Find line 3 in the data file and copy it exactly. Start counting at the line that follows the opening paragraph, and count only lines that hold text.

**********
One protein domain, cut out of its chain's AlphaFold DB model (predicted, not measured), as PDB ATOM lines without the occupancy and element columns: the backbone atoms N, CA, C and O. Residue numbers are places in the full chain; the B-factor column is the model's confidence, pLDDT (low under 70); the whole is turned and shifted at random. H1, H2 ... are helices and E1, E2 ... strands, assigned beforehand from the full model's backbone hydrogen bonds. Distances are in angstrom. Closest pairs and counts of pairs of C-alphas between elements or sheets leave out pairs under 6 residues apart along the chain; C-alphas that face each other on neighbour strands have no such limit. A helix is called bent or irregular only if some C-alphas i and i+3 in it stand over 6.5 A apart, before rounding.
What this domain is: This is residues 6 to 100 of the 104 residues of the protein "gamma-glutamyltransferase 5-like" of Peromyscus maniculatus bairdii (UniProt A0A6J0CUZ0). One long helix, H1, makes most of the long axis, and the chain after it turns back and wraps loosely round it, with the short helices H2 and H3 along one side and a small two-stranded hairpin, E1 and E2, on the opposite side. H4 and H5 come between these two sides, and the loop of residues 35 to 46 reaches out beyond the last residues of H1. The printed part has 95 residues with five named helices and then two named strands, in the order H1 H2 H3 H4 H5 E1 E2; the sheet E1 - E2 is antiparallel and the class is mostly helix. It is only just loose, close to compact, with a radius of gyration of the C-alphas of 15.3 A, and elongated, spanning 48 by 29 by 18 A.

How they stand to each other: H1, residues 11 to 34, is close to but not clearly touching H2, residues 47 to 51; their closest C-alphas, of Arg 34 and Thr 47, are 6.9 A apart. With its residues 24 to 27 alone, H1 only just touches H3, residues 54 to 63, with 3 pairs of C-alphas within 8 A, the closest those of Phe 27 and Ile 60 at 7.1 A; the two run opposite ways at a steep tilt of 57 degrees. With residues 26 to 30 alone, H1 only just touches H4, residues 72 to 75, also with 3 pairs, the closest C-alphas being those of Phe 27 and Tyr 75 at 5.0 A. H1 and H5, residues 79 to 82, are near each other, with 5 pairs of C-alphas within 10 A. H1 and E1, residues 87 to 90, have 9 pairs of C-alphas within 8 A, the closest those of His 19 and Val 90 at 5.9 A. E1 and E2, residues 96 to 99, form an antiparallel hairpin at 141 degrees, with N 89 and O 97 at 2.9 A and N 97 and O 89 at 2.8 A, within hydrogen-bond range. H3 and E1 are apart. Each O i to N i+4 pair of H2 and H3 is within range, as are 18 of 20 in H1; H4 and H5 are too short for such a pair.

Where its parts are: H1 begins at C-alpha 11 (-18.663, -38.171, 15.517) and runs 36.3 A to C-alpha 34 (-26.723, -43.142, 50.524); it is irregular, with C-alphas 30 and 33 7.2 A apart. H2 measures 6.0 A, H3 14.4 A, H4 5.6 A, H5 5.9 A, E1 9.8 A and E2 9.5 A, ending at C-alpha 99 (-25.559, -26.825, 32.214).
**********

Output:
Where its parts are: H1 begins at C-alpha 11 (-18.663, -38.171, 15.517) and runs 36.3 A to C-alpha 34 (-26.723, -43.142, 50.524); it is irregular, with C-alphas 30 and 33 7.2 A apart. H2 measures 6.0 A, H3 14.4 A, H4 5.6 A, H5 5.9 A, E1 9.8 A and E2 9.5 A, ending at C-alpha 99 (-25.559, -26.825, 32.214).